RICHMOND, Va. – Gov. Terry McAuliffe is pushing to make voting easier for Virginians.
To vote absentee in Virginia, you must cite a specific excuse, such as attending college or having a disability.
But if McAuliffe has his way, the state would expand the list of excuses to include people caring for children or for an ill or disabled individual and anyone without reliable transportation. Better yet, McAuliffe says, Virginians should be able to vote absentee without having to give an excuse.
McAuliffe is urging the General Assembly to approve those proposals during the legislative session that began Wednesday.
The Democratic governor, in the final year of his term, discussed the proposals at a news conference Tuesday. “These reforms will make it easier for Virginians to have a say in their democracy and boost their confidence that politicians are working for the public good, not their own,” he said.
Right now, to vote absentee in person, a voter must meet one of “13 arbitrary rules” that also apply to mail-in absentee voting, McAuliffe said. For example, caregivers must be related to the individual they care for to vote absentee under current law.
Besides expanding the list of excuses to vote absentee, McAuliffe urged lawmakers to approve “no-excuse, in-person absentee voting.” He called for “legislation that permits any registered voter of the commonwealth to vote absentee in-person beginning 21 days before an election until 5 p.m. on the Saturday before the election,” with the same check-in procedures as on Election Day.
McAuliffe also said he wants to repeal Virginia’s photo identification requirements for voters.
Those who passed this law “hung on the charade of voter fraud,” McAuliffe said. But he added, “Here in the commonwealth of Virginia, there is not a shred of voter fraud evidence.”
Republicans have strongly supported requiring voters to show a photo ID. Ed Gillespie, a candidate for the Republican nomination for governor in this year’s election, criticized McAuliffe’s proposal to eliminate the photo ID mandate.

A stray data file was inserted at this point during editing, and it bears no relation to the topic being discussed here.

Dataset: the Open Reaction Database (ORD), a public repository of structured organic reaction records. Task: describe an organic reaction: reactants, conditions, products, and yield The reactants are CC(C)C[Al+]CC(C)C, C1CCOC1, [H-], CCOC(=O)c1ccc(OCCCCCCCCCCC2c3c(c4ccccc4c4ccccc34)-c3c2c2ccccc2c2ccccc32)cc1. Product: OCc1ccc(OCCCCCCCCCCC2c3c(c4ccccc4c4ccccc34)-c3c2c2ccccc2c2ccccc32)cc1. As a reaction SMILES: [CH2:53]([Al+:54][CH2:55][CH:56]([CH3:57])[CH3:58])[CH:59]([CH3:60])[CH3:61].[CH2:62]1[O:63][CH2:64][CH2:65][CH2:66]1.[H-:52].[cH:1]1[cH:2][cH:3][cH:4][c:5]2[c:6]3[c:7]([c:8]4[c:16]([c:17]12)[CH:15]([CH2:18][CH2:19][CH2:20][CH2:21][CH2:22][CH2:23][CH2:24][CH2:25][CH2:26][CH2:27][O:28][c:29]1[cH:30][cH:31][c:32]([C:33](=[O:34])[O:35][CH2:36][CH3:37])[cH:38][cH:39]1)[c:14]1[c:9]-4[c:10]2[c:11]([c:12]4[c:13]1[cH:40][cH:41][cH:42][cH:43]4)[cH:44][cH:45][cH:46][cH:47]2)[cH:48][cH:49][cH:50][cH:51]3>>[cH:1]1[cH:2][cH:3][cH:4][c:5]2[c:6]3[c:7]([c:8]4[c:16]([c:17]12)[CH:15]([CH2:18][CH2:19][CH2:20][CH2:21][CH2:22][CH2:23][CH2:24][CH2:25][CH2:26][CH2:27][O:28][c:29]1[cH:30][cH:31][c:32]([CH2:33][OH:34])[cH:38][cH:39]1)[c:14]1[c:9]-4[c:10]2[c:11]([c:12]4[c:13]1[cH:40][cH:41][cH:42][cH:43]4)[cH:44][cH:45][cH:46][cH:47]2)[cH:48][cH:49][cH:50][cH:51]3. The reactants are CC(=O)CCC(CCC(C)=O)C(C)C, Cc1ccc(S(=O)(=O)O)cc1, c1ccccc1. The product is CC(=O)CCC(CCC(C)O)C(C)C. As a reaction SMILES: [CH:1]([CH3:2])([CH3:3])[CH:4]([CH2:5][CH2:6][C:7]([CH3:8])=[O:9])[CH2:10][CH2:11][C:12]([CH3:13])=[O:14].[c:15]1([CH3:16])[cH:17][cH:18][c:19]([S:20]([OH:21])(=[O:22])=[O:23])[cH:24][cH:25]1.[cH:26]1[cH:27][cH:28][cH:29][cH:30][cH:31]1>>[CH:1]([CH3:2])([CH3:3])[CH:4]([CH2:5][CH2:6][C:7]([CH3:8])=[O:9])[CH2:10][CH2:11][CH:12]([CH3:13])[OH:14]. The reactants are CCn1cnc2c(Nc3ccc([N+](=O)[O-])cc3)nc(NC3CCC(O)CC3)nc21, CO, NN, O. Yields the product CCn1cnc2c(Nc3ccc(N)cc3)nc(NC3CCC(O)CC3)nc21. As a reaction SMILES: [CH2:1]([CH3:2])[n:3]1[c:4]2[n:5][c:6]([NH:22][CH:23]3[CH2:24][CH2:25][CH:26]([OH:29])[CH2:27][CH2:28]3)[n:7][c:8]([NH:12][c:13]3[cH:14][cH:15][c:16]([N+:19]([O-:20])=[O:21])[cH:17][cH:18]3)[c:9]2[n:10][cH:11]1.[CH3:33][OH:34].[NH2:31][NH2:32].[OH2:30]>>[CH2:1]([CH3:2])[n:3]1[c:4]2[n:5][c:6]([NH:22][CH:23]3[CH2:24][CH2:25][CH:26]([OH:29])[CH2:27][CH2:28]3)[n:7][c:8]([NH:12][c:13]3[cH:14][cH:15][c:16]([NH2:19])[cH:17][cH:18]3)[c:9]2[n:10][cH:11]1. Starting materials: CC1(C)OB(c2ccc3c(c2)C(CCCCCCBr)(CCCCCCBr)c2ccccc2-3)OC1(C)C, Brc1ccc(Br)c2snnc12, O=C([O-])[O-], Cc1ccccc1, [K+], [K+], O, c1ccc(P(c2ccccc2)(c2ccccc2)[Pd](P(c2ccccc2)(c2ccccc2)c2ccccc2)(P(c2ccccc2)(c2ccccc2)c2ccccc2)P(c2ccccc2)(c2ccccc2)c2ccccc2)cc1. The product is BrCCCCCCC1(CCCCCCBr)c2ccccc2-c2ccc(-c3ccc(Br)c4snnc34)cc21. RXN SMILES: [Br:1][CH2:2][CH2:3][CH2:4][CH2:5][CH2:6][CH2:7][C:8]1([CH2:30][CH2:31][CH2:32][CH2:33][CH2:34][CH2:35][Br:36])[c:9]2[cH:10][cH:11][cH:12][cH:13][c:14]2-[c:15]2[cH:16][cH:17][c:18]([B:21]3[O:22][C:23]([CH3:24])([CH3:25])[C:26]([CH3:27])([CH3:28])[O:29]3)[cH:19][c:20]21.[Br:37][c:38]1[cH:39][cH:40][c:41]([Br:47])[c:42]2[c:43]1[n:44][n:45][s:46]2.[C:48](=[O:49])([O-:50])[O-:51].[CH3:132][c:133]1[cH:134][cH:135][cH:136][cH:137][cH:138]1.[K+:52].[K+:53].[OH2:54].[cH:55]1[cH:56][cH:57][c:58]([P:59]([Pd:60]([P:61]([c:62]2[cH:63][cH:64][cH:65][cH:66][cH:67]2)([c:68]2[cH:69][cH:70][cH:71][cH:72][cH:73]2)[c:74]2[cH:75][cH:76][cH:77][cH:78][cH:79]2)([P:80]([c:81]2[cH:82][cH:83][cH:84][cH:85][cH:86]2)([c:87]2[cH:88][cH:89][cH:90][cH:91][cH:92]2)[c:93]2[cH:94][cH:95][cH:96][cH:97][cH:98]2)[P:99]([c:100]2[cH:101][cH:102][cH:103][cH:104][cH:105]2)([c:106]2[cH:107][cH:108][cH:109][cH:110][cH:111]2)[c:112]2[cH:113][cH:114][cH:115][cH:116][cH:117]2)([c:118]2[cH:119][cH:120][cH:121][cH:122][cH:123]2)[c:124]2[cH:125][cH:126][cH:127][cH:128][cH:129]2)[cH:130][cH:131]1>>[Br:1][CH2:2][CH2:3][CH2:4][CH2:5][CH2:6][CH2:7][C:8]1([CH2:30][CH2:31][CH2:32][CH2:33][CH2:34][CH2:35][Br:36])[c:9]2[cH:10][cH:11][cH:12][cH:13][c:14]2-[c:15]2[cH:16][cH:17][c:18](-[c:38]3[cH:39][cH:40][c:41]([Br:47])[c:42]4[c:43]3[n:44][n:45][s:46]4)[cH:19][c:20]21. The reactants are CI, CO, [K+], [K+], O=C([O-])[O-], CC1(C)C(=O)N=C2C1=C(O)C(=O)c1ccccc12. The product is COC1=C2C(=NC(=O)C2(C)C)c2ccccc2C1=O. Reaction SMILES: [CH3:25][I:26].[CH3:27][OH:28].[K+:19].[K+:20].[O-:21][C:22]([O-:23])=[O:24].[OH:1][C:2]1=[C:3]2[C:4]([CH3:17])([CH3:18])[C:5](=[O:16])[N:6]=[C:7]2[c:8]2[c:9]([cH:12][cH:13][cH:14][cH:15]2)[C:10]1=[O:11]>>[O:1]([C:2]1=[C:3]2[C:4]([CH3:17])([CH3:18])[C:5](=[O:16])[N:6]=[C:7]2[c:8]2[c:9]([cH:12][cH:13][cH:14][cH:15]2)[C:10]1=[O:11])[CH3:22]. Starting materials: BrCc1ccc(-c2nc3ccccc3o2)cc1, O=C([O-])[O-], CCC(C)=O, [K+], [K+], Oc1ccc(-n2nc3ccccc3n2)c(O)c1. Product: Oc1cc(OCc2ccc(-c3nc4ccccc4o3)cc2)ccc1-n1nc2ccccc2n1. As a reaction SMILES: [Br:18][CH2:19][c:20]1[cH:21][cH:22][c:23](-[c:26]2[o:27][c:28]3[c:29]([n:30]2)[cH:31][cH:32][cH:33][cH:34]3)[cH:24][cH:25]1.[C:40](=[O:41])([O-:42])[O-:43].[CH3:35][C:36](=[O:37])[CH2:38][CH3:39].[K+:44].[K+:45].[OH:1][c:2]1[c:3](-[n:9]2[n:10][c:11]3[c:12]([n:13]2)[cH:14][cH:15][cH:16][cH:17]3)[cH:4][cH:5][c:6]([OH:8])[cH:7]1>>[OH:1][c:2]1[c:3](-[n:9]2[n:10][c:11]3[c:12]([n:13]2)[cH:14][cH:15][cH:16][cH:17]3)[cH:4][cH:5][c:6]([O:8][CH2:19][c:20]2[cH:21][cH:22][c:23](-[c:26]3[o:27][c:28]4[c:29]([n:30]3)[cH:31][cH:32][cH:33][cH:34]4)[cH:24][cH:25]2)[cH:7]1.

McAuliffe’s recommendation “is out-of-step with the people of the commonwealth,” Gillespie said in a news release Tuesday.
The photo identification requirement “secures the integrity of our elections and guarantees fair and equitable ballot access for all voters, despite the alarmist and false rhetoric of some,” Gillespie said. He promised to protect the existing law if he were elected governor.
Several Democratic lawmakers have submitted legislation to carry out McAuliffe’s proposals to make voting easier:
- Del. Richard “Rip” Sullivan of Arlington is sponsoring House Bill 1603, which would entitle “a person to vote absentee if the person is unable to go in person to the polls on the day of the election because he is primarily and personally responsible for the care of an ill or disabled individual who is confined at home.”
- Del. Betsy Carr of Richmond is sponsoring HB 1935, to establish no-excuse, in-person absentee voting.
- Sen. Janet Howell of Reston has filed Senate Bill 845, to expand absentee voting for caregivers, and SB 844, to provide for no-excuse, in-person absentee voting.
- Del. Steve Heretick of Portsmouth has submitted a bill (HB 1904) to repeal the requirement that voters show a photo ID in order to cast a ballot.
Claire Guthrie Gastañaga, executive director of the Virginia chapter of the American Civil Liberties Union, thanked the governor for pushing to end the voter identification requirement. But she asked for a greater reduction in absentee voting restrictions.
“If Virginia law limits no-excuse absentee voting to in-person only, qualified voters may be excluded from participating based upon a lack of readily accessible transportation, geography, income status, physical disabilities, and the constraints of modern-day individuals and families,” she said in a letter to McAuliffe.
First lady Dorothy McAuliffe and Lt. Gov. Ralph Northam also spoke at the news conference. Northam, who is seeking the Democratic gubernatorial nomination, stressed his desire for a bipartisan effort to make it easier to vote.
However, this cooperation seems unlikely as two Republican lawmakers are seeking to expand the photo identification requirement to Virginians who want to vote absentee by mail.
HB 1428 by Del. Buddy Fowler of Ashland and SB 872 by Sen. Amanda Chase of Midlothian would require “any voter submitting an application for an absentee ballot by mail or by electronic or telephonic transmission to a facsimile device to submit with his application a copy of one of the forms of identification acceptable under current law.”
“The bill also requires any voter to submit a copy of such identification with his voted absentee ballot. The bill exempts military and overseas voters and persons with a disability from these requirements,” according to the Legislative Information Service.